Armitage Authors interview with Georgia Hill

The Armitage Authors Network is pleased to have Georgia Hill back on the site with us. Georgia shared with us some of the impact of Richard Armitage’s first entrance into the world as John Thornton in our post about the BBC mini-series’ tenth anniversary here.

Thornton

Armitage Authors Network: You’ve been a fan of Richard’s for quite a long time. Tell us a little about how you discovered Mr. Armitage.

Georgia Hill: Like many fans, I discovered Richard Armitage when he played John Thornton in North and South. I have to admit to hating the character in the first episode but, by the end of the second, I was in love! I caught the last two episodes on a drama channel recently and it hasn’t lost any of its impact. I loved the book and adored the miniseries.

AAN: Did you write fan fiction for the Armitage fandom? And was it your first attempt at writing fiction?

GH: I didn’t exactly write fan fiction but found I was basing male characters on John Thornton and their physical characteristics were definitely inspired by Richard! Also, I found little details from the television series found their way into whatever I was writing. In In a Class of His Own, Nicky Hathaway has a bouquet given to her and they’re yellow roses of course!

AAN: Oh, I read In a Class of His Own and remember some of the North and South similarities I recognized in the story!

Geogria Hill

Link

If you didn’t write fan fiction, what impelled you to begin writing?

GH:  I had two characters who refused to leave my head. I had to write them down. They became Perdita and the gorgeous Nick Wainwright in Pursued by Love, my first book. I began posting chapters on the website C19 and things have evolved from there. It’s been amazing.

AAN: C19 has helped nurture a flock of budding writers over the past decade. For many of these authors, John Thornton or North and South was a big influence.

GH:  North and South has definitely had a big influence on my writing.

AAN:  When did you publish your first book?

GH:  My first book was Pursued by Love. It came out in 2009 and is about a troubled actor making a new television version of Pride and Prejudice. Jane Austen is another huge influence!

AAN:  I know you’ve just released a new book. What is it about?

GH:  I’m so excited about this! While I Was Waiting is my first historical novel. It was just released July 2nd. Rachel moves to a rundown cottage in the country and finds a tin full of letters and diaries. They document the story of Hetty who lived and loved during World War One. Rachel gradually pieces together the details of Hetty’s life and, in doing so, learns how to love the man she’s just met. It’s tragic in parts but ultimately life-affirming. I’m very proud of it. (And, by the way, one of the characters is called Richard!)

WIWW final cover copy

Link

AAN:  I love historical fiction. I’m excited that you’ve entered this genre. You have to love history to write historical fiction.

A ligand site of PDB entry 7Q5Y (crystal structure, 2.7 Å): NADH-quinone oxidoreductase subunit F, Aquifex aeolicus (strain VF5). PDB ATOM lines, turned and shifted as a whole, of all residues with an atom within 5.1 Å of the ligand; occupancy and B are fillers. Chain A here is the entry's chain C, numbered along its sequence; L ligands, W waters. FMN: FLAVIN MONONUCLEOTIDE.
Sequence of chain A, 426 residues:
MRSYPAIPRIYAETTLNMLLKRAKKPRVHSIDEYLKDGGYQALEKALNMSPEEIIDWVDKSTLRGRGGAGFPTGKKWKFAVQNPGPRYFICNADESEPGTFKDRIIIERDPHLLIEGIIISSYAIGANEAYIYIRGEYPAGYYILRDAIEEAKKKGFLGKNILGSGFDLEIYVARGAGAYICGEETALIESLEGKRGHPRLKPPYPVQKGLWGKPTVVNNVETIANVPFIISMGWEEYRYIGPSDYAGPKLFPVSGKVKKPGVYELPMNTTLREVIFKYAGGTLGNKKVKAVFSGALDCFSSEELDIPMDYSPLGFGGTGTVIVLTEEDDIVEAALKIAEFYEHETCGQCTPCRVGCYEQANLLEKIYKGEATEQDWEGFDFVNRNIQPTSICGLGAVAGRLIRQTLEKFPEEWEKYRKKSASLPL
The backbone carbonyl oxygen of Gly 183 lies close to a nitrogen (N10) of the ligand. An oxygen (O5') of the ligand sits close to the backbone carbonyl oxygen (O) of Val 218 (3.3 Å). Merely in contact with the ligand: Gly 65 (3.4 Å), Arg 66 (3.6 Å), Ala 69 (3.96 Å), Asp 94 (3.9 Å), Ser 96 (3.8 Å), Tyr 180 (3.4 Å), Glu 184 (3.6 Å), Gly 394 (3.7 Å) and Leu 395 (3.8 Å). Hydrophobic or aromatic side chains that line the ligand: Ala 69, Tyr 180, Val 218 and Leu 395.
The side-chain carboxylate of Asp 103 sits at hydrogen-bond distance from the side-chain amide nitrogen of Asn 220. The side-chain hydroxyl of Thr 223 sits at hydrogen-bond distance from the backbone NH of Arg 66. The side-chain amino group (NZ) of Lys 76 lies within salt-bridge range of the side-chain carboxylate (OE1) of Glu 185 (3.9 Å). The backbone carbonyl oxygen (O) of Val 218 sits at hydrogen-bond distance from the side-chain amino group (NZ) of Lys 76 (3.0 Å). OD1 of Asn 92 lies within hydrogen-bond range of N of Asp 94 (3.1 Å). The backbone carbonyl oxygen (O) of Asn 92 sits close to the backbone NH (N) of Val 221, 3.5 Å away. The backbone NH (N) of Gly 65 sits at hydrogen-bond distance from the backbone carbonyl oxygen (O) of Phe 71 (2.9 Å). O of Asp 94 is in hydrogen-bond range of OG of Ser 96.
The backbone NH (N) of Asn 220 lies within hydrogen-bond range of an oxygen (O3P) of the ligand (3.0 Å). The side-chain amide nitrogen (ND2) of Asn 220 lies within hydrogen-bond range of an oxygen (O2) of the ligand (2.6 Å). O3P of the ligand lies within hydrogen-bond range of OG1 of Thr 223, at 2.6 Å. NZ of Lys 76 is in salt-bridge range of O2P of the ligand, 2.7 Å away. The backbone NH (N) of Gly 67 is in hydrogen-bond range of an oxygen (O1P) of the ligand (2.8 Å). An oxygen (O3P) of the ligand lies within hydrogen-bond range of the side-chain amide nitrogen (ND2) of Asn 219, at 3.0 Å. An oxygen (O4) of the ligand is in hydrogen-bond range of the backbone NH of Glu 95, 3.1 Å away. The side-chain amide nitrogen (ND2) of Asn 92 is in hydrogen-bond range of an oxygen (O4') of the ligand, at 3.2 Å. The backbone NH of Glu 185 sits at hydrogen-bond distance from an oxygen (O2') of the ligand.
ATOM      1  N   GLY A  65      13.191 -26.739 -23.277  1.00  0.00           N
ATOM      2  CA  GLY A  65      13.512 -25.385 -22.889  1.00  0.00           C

GH:  I love history and have a degree in it. One of the reasons I love living in my part of the UK is its rich history. A mile away is the remains of a major ancient Roman fort, the village I live in is mentioned in the Domesday Book and a hill not far away is rumoured to be where King Arthur slayed a giant! It’s very inspiring. For my next book, I’ve looked to the Jurassic Coast of Devon and Dorset. It’s all about family secrets and fossils – oh and a hunky boat-builder. He’s tall and dark-haired. Must be the North and South influence yet again!

Thank you so much for having me on. Happy reading!

 

For a full list of Georgia’s works, visit her website. Follow her on Twitter as @georgiawrites. On Facebook here. And at Pinterest.

New Vitality for the Blog – Introducing Lillianschild!

Lorraine-Mar13-02

Hello! We’re Back!

Thought we’d vanished? No such thing. The Armitage Authors Network is back with a new assistant administrator and contributor: Lillianschild (also known as Lexie171170 in some venues).

Lillianschild has been active in the RA fandom for five years and has rather extensive knowledge of the fan fiction out there. She’s agreed to help Jazzbaby and me introduce our blog readers to stories and writers that make up this fantastically creative fan world.

We hope you’ll welcome Lillianschild to the blog.  If you don’t already know her, you’ll enjoy reading about her discovery of Richard and some of how her writing takes form. Links to her stories are found at the end of our interview. Enjoy getting to know our new assistant blog administrator!

 Tell us a little about how you discovered Mr. Armitage.

Although I’d seen his first jobs on the screen- including Cats- just like most of Richard’s earliest well-wishers, I truly “discovered” him and started following his career with interest when I saw his portrayal of Mr Thornton in North & South.

Living in South America means I didn’t get to see his breakthrough performance back in 2004 but some five years later. Actually, I stumbled upon it on a now defunct blog written by an anglophile and devoted to shows and films from the UK. It had a special section focusing on programmes inspired on literature and had a great directory of BBC costume dramas, amongst which was North & South.

I was already familiar with Gaskell, whose Milton tale I’d read as part of one of the four British Literature courses I attended to get my English teaching degree. Having a huge soft spot for Victorianism and the Industrial Age and being an incurable romantic, I was pleasantly surprised when I learnt the novel had been adapted by the BBC… and well, the brooding, tall, dark and handsome man on the DVD cover sealed the deal for me.

Mr Armitage grabbed my attention the minute he appeared on the screen for the first time and stood on that platform surveying his “kingdom”. I just knew I was about to witness something really special. And oh, he won my heart over with his “No one loves me – no one cares for me, but you, mother”!